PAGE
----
Excerpt from heritageburlington.ca:
Built in 1905 / 1907 by W. D. Flatt as a summer cottage in the Craftsman Style most favoured by him, the one-storey house has a high truncated hipped roof, with overhanging eaves displaying rafter tails (comparable to the eaves and rafter tails at the Burlington West train station, built in 1909). The central chimney is built of the same large brick as the fireplace. The front elevation, facing the lake, has a large offset projecting gable. The verandah thus created has a continuous band of eighteen-paned windows, some of which slide open on brass rollers. The corners of the verandah window frame are supported by very substantial arched brackets. The double entrance has been narrowed from its original width, which is indicated by the characteristic Craftsman Style entrance steps.
The unusually wide rough-sawn clapboard siding (8 inch exposure) is protected by a natural dark brown stain, and the trim is painted white. This is the earliest known example in Burlington of this treatment, which is also seen in the illustration of the house of Mr Charles Loosley, at Pine Cove, in Flatt’s Lake Shore Surveys booklet in 1912; and in the cottages of the Cedar Springs Community, built by Flatt in the mid-1920s. The white paint enhances the effect of the strong triangle brackets supporting the overhanging eaves of the front gable, and emphasizes the well-proportioned trim of the windows. The double-hung windows have six over one panes in the usual Craftsman style. They are grouped in pairs on the west-side bedrooms and occur singly on the east and north elevations. All the original windows except for the verandah windows and the bathroom window have solid shutters with large metal hinge brackets and crescent moon cutouts.
The Craftsman Style interior is exceptionally well maintained and authentic. The double entrance doors open onto interior double doors leading from the verandah to the sitting room, where a massive brick fireplace with a bracketed wooden mantelpiece aligns with the doors. A bookcase with drawers beneath is built in alongside the fireplace. The dining room contains a built-in cabinet with leaded glass doors not dissimilar to the stained-glass work that was to be featured in Flatt’s own house, Lakehurst Villa, built a few years later. A narrow staircase leads up from the dining room to what was originally an attic over the verandah. All of this interior woodwork, including the window trim and plate rails in the dining room and sitting room and the floors, is completely unspoiled and has its original dark walnut-stained finish. The plaster walls and coved ceilings are in excellent condition. The pantry contains original cupboards.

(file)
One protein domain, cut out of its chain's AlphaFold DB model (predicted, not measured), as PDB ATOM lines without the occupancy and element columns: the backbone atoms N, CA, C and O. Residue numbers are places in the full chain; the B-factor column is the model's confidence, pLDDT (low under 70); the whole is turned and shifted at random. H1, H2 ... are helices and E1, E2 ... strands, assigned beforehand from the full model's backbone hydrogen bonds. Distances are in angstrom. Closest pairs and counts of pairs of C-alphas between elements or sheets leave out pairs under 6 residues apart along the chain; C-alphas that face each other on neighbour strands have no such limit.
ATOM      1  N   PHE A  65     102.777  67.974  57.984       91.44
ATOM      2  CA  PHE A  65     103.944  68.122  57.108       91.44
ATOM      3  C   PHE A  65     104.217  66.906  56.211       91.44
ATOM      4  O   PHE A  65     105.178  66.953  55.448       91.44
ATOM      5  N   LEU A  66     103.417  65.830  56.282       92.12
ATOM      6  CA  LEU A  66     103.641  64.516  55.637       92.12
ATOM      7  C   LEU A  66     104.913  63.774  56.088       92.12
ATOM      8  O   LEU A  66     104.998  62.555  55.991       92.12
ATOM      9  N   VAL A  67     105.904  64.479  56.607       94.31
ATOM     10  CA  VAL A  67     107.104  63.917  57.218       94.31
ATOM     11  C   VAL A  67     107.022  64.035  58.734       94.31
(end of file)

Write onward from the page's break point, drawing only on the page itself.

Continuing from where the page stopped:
The house is secluded from the Lakeshore Road by its extensive garden, which contains many old trees, shrubs, and perennials. This seclusion from the road is a strong reminder of the earliest landscaping practices along this stretch of the Lakeshore. The vegetable and perennial beds are in the original locations, where they are placed for the best views from the windows of the house. Some roses remain from the garden of Mr Latham, who grew many prize-winning blooms. The rise of the lake level in recent years has caused the loss of the beach and the original dock.
This is an exceptional example of the Burlington summer house in the Edwardian period. Its first owner was a Mr White, of Hamilton. It was bought circa 1910 by Richard L. Latham, Chief Engineer for the T H & B Railway in Hamilton, and has remained in the family for some 80 years.
Tagged: , Heritage Burlington , Heritage Burlington (Individual Recognition of Property-Municipal) , White-Latham House , Carmen Elizabeth Lake House , 2358 Lakeshore Road , Burlington , Ontario , Canada